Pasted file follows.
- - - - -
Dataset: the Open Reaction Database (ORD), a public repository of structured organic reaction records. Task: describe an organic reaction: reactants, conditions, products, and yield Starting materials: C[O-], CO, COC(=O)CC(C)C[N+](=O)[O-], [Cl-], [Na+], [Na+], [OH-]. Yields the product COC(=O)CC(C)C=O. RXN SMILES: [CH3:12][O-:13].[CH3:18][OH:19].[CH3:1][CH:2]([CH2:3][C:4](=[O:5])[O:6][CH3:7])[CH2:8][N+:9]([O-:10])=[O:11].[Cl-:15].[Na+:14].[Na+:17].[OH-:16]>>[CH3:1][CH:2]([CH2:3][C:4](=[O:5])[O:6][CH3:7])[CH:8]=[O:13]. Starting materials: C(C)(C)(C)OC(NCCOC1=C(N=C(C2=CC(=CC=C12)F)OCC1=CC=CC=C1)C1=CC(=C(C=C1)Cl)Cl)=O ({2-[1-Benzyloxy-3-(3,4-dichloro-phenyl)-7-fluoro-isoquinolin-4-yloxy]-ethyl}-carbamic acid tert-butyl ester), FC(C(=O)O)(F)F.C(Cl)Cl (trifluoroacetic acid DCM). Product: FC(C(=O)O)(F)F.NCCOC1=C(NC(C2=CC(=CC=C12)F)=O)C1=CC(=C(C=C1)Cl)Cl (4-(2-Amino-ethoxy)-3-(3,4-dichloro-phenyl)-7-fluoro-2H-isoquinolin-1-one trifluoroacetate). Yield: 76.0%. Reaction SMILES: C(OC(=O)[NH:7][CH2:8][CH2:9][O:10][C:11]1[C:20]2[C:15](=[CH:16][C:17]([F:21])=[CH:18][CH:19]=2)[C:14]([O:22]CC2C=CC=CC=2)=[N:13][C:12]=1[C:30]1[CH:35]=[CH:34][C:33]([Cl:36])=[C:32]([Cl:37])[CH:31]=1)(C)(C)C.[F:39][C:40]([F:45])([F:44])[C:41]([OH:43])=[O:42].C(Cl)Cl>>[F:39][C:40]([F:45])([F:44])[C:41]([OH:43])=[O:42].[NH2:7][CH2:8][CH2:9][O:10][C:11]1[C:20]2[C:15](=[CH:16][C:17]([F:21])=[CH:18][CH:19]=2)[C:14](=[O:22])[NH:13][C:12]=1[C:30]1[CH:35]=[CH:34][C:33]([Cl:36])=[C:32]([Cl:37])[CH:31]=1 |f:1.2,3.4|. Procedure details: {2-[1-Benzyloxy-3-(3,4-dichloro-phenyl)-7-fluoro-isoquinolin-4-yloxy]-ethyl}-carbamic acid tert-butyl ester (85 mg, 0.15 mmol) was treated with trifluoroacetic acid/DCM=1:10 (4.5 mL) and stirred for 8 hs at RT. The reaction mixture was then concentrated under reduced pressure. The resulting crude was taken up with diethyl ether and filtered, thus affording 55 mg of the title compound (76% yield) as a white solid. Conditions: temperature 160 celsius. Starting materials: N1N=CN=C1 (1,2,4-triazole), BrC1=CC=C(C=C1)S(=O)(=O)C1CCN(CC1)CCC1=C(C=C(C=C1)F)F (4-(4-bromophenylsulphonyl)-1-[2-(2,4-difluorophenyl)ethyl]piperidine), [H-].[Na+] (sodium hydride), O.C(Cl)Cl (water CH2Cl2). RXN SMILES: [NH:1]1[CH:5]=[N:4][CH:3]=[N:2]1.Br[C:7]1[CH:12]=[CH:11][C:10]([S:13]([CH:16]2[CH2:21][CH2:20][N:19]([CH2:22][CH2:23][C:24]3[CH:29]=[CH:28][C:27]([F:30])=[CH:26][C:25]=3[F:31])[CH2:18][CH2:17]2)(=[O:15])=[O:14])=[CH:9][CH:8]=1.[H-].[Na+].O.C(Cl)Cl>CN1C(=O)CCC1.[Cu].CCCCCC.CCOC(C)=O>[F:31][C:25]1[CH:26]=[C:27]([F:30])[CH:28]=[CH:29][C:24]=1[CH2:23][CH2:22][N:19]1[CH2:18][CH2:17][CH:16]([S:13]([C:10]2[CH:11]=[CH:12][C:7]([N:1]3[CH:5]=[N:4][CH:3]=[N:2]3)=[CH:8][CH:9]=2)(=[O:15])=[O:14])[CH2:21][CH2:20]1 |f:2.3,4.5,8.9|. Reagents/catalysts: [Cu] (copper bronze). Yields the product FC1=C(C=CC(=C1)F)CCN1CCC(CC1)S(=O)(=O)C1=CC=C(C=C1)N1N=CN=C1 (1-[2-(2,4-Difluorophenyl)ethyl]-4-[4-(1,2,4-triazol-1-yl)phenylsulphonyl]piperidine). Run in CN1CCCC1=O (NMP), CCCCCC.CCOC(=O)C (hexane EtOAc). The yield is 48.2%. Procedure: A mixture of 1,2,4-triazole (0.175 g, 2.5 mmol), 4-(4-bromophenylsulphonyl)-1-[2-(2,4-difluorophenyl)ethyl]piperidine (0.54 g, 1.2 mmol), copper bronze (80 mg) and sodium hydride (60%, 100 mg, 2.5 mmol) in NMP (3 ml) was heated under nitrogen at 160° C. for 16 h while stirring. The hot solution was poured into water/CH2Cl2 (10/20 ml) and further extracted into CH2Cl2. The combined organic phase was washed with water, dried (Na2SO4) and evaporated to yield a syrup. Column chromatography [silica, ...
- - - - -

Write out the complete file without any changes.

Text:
Dataset: the Open Reaction Database (ORD), a public repository of structured organic reaction records. Task: describe an organic reaction: reactants, conditions, products, and yield Starting materials: C[O-], CO, COC(=O)CC(C)C[N+](=O)[O-], [Cl-], [Na+], [Na+], [OH-]. Yields the product COC(=O)CC(C)C=O. RXN SMILES: [CH3:12][O-:13].[CH3:18][OH:19].[CH3:1][CH:2]([CH2:3][C:4](=[O:5])[O:6][CH3:7])[CH2:8][N+:9]([O-:10])=[O:11].[Cl-:15].[Na+:14].[Na+:17].[OH-:16]>>[CH3:1][CH:2]([CH2:3][C:4](=[O:5])[O:6][CH3:7])[CH:8]=[O:13]. Starting materials: C(C)(C)(C)OC(NCCOC1=C(N=C(C2=CC(=CC=C12)F)OCC1=CC=CC=C1)C1=CC(=C(C=C1)Cl)Cl)=O ({2-[1-Benzyloxy-3-(3,4-dichloro-phenyl)-7-fluoro-isoquinolin-4-yloxy]-ethyl}-carbamic acid tert-butyl ester), FC(C(=O)O)(F)F.C(Cl)Cl (trifluoroacetic acid DCM). Product: FC(C(=O)O)(F)F.NCCOC1=C(NC(C2=CC(=CC=C12)F)=O)C1=CC(=C(C=C1)Cl)Cl (4-(2-Amino-ethoxy)-3-(3,4-dichloro-phenyl)-7-fluoro-2H-isoquinolin-1-one trifluoroacetate). Yield: 76.0%. Reaction SMILES: C(OC(=O)[NH:7][CH2:8][CH2:9][O:10][C:11]1[C:20]2[C:15](=[CH:16][C:17]([F:21])=[CH:18][CH:19]=2)[C:14]([O:22]CC2C=CC=CC=2)=[N:13][C:12]=1[C:30]1[CH:35]=[CH:34][C:33]([Cl:36])=[C:32]([Cl:37])[CH:31]=1)(C)(C)C.[F:39][C:40]([F:45])([F:44])[C:41]([OH:43])=[O:42].C(Cl)Cl>>[F:39][C:40]([F:45])([F:44])[C:41]([OH:43])=[O:42].[NH2:7][CH2:8][CH2:9][O:10][C:11]1[C:20]2[C:15](=[CH:16][C:17]([F:21])=[CH:18][CH:19]=2)[C:14](=[O:22])[NH:13][C:12]=1[C:30]1[CH:35]=[CH:34][C:33]([Cl:36])=[C:32]([Cl:37])[CH:31]=1 |f:1.2,3.4|. Procedure details: {2-[1-Benzyloxy-3-(3,4-dichloro-phenyl)-7-fluoro-isoquinolin-4-yloxy]-ethyl}-carbamic acid tert-butyl ester (85 mg, 0.15 mmol) was treated with trifluoroacetic acid/DCM=1:10 (4.5 mL) and stirred for 8 hs at RT. The reaction mixture was then concentrated under reduced pressure. The resulting crude was taken up with diethyl ether and filtered, thus affording 55 mg of the title compound (76% yield) as a white solid. Conditions: temperature 160 celsius. Starting materials: N1N=CN=C1 (1,2,4-triazole), BrC1=CC=C(C=C1)S(=O)(=O)C1CCN(CC1)CCC1=C(C=C(C=C1)F)F (4-(4-bromophenylsulphonyl)-1-[2-(2,4-difluorophenyl)ethyl]piperidine), [H-].[Na+] (sodium hydride), O.C(Cl)Cl (water CH2Cl2). RXN SMILES: [NH:1]1[CH:5]=[N:4][CH:3]=[N:2]1.Br[C:7]1[CH:12]=[CH:11][C:10]([S:13]([CH:16]2[CH2:21][CH2:20][N:19]([CH2:22][CH2:23][C:24]3[CH:29]=[CH:28][C:27]([F:30])=[CH:26][C:25]=3[F:31])[CH2:18][CH2:17]2)(=[O:15])=[O:14])=[CH:9][CH:8]=1.[H-].[Na+].O.C(Cl)Cl>CN1C(=O)CCC1.[Cu].CCCCCC.CCOC(C)=O>[F:31][C:25]1[CH:26]=[C:27]([F:30])[CH:28]=[CH:29][C:24]=1[CH2:23][CH2:22][N:19]1[CH2:18][CH2:17][CH:16]([S:13]([C:10]2[CH:11]=[CH:12][C:7]([N:1]3[CH:5]=[N:4][CH:3]=[N:2]3)=[CH:8][CH:9]=2)(=[O:15])=[O:14])[CH2:21][CH2:20]1 |f:2.3,4.5,8.9|. Reagents/catalysts: [Cu] (copper bronze). Yields the product FC1=C(C=CC(=C1)F)CCN1CCC(CC1)S(=O)(=O)C1=CC=C(C=C1)N1N=CN=C1 (1-[2-(2,4-Difluorophenyl)ethyl]-4-[4-(1,2,4-triazol-1-yl)phenylsulphonyl]piperidine). Run in CN1CCCC1=O (NMP), CCCCCC.CCOC(=O)C (hexane EtOAc). The yield is 48.2%. Procedure: A mixture of 1,2,4-triazole (0.175 g, 2.5 mmol), 4-(4-bromophenylsulphonyl)-1-[2-(2,4-difluorophenyl)ethyl]piperidine (0.54 g, 1.2 mmol), copper bronze (80 mg) and sodium hydride (60%, 100 mg, 2.5 mmol) in NMP (3 ml) was heated under nitrogen at 160° C. for 16 h while stirring. The hot solution was poured into water/CH2Cl2 (10/20 ml) and further extracted into CH2Cl2. The combined organic phase was washed with water, dried (Na2SO4) and evaporated to yield a syrup. Column chromatography [silica, ...